What I see for the future of the publishing industry is this: traditional will continue its not-so-slow decline. It will eventually become a tiny “top-selling” only part of the market.
Innovation will come from the indie side of the equation. Sometimes that innovation will be in the form of a blockbuster, attention-getting novel or series that breaks out of the pack and becomes a national (or international) phenomenon.
Sometimes the innovation might be a new platform or a new way to combine the actual book form with some derivative right (be that an audiobook or a homemade video or a condensed version read in 30 seconds by the author on TikTok). We’ve seen a lot of innovation in 2022, and I’ll be getting to that in the next few posts.
I’m moving off of traditional now. I actually wonder if I’ll even give traditional publishing more than a single post in 2023’s year in review. Traditional is losing its clout and knows it. What’s replacing it feels chaotic, unless you look at the history of television.
Then you know where this is all going. A lot of content, a lot of innovation, and some truly great storytelling—very little of which will be published by the Big 5. They’ll be the old-fashioned comfort food of book buying. Their writers will get the recognition they want through the old-fashioned media they admire, and little else.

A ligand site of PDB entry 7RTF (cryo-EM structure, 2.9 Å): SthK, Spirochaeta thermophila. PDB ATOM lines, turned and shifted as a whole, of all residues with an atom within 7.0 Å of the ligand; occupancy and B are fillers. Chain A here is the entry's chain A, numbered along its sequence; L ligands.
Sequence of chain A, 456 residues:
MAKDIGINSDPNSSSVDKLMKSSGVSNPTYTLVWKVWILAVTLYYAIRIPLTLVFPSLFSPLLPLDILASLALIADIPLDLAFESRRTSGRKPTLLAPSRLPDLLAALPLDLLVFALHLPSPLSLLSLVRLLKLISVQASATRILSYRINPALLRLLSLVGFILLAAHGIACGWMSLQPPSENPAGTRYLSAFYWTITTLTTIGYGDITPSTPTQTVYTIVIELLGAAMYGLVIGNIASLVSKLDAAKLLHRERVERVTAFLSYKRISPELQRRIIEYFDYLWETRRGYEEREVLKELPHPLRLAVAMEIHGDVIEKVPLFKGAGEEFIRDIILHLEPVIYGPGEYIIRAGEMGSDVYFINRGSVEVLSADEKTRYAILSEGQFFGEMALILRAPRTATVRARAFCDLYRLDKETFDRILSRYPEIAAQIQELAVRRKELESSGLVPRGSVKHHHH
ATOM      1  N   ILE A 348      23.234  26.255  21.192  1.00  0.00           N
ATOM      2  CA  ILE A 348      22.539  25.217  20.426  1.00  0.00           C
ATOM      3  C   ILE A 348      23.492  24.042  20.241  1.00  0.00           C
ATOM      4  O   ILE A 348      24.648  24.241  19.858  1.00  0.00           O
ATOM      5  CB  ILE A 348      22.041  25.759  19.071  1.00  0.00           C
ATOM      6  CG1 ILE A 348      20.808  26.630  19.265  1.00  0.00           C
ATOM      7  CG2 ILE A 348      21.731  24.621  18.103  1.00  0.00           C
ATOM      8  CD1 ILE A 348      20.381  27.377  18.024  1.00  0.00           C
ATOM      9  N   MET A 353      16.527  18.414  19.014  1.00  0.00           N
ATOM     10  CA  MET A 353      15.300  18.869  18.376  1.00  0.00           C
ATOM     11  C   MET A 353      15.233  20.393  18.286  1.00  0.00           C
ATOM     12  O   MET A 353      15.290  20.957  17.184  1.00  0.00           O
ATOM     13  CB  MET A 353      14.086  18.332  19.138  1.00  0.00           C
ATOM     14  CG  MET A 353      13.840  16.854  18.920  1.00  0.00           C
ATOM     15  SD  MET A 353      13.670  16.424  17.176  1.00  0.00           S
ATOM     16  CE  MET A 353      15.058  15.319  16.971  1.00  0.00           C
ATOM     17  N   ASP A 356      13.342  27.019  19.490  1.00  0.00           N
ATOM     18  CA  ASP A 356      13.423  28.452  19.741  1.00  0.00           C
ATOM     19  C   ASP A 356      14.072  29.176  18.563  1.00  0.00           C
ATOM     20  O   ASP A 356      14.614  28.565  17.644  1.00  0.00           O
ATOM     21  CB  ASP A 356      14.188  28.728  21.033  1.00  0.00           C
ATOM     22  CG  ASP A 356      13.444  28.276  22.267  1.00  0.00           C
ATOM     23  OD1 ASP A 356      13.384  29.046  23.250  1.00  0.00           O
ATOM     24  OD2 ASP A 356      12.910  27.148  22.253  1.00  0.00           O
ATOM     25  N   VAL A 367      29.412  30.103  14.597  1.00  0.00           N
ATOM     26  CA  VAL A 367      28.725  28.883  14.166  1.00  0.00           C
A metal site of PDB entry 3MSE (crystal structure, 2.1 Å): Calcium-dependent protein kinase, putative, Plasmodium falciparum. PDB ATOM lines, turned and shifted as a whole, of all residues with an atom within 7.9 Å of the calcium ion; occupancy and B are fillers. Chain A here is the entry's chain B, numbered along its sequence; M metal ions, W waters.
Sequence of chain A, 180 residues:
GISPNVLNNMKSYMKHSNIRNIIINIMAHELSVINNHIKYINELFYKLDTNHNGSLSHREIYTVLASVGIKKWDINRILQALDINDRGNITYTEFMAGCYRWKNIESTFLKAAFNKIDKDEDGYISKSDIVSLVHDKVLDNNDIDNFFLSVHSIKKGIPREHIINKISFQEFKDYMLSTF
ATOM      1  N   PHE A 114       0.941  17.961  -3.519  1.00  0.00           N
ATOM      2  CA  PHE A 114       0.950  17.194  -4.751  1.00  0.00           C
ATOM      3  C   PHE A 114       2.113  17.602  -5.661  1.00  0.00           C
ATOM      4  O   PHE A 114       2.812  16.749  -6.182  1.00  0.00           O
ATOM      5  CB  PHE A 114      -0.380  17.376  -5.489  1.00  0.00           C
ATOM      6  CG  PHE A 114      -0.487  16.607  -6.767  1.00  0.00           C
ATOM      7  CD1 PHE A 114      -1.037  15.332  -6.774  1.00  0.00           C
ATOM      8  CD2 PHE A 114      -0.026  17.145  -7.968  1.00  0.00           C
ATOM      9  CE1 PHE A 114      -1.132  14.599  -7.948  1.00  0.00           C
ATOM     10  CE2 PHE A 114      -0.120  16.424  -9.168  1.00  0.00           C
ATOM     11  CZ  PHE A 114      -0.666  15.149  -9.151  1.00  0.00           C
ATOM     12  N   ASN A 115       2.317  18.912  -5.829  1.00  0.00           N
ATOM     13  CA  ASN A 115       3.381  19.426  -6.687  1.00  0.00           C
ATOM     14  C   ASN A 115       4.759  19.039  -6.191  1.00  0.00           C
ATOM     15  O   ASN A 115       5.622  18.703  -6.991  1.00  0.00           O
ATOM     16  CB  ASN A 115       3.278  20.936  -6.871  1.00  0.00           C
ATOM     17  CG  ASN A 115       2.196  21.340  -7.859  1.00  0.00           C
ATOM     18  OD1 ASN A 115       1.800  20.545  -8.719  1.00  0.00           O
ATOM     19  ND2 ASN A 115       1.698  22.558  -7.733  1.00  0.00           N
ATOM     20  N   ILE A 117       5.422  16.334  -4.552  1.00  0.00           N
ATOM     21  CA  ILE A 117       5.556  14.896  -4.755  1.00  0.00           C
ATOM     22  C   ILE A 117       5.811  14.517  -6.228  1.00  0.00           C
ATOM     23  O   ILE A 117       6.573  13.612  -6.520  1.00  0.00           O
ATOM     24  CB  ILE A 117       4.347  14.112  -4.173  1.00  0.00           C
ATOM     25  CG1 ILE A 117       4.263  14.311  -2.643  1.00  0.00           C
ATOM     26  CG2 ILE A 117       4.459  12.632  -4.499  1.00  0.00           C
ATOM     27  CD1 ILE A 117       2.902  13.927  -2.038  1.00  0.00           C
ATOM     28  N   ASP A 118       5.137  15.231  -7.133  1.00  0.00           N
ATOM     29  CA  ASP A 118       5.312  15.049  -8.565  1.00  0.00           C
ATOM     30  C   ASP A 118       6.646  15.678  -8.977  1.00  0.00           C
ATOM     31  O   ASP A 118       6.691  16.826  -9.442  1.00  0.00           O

The writers certainly won’t get money and they won’t retain their copyrights. But if recognition in the old system is what they want, then they might trade away everything of value to get their story to the world in the only way that those writers care about.
If the S&S/PRH/DOJ case convinced me of anything, it’s that those writers will never be this blog’s audience. I can argue with them about contract clauses and making better money and getting more readers until I’m blue in the face, and they’ll never listen, because they place more value on getting on Good Morning America to talk about their book.